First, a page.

Q: We have lived in our apartment, a ground-level unit in a new complex, for several years. Now my husband, who has multiple sclerosis, needs to use a wheelchair. Several of the doorways are too narrow to let the chair go through — I have to help him up, support him, then fold and reopen the chair on the other side.
When we raised the issue with our landlord, he told us that modifying the doorways is possible, but that we’d have to pay for it. We don’t have that kind of money. Do you have any suggestions? –Sarah and Tim S.
A: Your landlord is correct in noting that modifications to the living quarters of a person with a disability are usually the financial responsibility of the tenant. Widening doorways, lowering countertops and lowering light switches are among the modifications most often requested by tenants with disabilities.
In the majority of cases, the work required to implement changes like these is reasonable, and landlords must grant the request — but they don’t have to foot the bill.
Landlords can insist that the tenants obtain any necessary permits, do the work (or pay to have it done) in a workmanlike manner, and show that they have the resources to return the property to its original condition when they move out.
On that last point, landlords can’t be unreasonable — for example, it would be foolish to demand that a widened doorway be returned to its narrow configuration, or that a grab bar be removed, because these features won’t diminish the value of the unit or cause problems for future occupants.
But before I admonish you to think creatively about how to finance this work, let’s ask one key question: When was your complex built? More specifically, what is the precise date that tenants first occupied its apartments? If first occupancy began after March 13, 1991, it should have been constructed according to the federal accessibility guidelines. If it wasn’t constructed properly, then any retrofitting of individual units is on the landlord’s tab, not yours.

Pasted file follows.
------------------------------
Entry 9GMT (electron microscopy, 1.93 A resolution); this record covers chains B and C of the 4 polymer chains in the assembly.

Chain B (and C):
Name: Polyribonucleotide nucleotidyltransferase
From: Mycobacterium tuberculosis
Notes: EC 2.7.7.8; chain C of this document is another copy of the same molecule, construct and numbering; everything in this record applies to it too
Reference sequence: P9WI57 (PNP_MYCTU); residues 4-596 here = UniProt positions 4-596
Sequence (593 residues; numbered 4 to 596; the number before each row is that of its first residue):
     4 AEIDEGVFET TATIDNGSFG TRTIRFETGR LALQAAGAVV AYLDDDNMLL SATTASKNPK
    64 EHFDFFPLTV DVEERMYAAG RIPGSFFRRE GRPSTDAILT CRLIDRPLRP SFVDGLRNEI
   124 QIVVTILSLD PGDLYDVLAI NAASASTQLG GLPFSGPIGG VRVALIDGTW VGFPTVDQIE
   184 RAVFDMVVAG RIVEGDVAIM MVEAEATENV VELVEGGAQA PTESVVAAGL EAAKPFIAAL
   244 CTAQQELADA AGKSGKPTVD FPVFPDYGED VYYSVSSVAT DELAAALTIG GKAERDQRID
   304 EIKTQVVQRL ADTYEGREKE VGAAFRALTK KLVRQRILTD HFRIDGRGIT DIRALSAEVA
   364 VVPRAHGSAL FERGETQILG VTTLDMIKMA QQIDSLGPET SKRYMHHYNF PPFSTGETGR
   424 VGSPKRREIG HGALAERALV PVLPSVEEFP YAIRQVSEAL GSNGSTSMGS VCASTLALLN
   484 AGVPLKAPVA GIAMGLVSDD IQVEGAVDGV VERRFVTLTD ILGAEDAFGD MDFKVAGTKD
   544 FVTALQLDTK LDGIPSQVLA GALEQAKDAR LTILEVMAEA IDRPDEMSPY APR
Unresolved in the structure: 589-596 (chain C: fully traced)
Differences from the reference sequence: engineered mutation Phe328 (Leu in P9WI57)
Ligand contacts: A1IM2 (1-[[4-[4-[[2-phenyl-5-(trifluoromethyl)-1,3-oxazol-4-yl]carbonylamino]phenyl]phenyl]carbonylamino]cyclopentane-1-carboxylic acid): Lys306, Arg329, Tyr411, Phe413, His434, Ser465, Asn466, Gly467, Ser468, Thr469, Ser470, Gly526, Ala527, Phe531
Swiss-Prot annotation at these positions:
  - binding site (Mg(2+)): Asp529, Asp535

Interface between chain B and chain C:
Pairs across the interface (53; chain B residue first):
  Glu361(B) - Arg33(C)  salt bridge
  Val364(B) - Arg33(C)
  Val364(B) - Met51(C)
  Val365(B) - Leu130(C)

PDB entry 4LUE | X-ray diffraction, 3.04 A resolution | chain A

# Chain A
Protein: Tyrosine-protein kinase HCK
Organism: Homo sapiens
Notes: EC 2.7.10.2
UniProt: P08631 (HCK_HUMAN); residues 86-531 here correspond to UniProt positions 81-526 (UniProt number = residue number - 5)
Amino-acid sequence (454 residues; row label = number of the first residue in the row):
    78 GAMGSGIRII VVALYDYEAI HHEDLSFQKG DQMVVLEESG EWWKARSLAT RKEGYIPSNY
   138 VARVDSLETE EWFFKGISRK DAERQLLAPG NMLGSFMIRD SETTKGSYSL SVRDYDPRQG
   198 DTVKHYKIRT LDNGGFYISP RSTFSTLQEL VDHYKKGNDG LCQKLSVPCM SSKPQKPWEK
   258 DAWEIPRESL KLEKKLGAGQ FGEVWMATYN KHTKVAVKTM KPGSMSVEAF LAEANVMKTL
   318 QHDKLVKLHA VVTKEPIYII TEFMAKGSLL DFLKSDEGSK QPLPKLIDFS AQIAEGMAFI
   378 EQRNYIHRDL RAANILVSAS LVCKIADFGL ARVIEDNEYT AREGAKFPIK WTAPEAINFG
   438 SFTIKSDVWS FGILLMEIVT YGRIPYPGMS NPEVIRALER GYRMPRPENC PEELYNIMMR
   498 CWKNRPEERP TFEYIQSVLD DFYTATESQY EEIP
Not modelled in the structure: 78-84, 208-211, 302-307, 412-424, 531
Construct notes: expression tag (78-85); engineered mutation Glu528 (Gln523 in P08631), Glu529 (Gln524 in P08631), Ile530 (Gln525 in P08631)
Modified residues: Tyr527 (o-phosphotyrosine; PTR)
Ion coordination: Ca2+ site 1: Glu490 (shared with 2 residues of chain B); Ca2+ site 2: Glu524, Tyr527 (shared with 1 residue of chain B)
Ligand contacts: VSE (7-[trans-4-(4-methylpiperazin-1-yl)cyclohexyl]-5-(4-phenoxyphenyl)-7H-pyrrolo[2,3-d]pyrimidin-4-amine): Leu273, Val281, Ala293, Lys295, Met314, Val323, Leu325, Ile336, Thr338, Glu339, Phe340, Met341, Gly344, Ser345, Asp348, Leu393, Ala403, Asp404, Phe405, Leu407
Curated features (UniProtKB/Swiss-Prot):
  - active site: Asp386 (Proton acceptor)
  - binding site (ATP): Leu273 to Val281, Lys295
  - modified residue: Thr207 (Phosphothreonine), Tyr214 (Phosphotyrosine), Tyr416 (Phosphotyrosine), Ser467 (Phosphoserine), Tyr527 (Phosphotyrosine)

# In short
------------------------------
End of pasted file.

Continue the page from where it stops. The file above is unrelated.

Your first order of business is to find out when your building was constructed and when it began accepting tenants. Go to your land use office (the one that issues building permits and performs inspections), and look for the final inspection date. If it was after March 31, 1991, you’re in luck.
This building should have been constructed in accordance with accessibility guidelines. Perhaps the architect messed up, or the builder didn’t follow the plans, or the owner intentionally disregarded the requirements — as far as you’re concerned, it doesn’t matter who’s responsible.
A major landlord recently learned this lesson the hard way. The A.G. Spanos Cos., after being sued by the National Fair Housing Alliance, agreed to retrofit 82 apartment buildings in 14 states, with wheelchair-friendly doorways, graded walkways and other improvements that will bring the buildings up to accessibility requirements. That’s 12,300 apartments, and probably the largest settlement in the history of such lawsuits. …CONTINUED
If your building should have had wider doorways in the first place, have another talk with your landlord and, if necessary, point him to the U.S. Department of Housing and Urban Development’s information on the subject.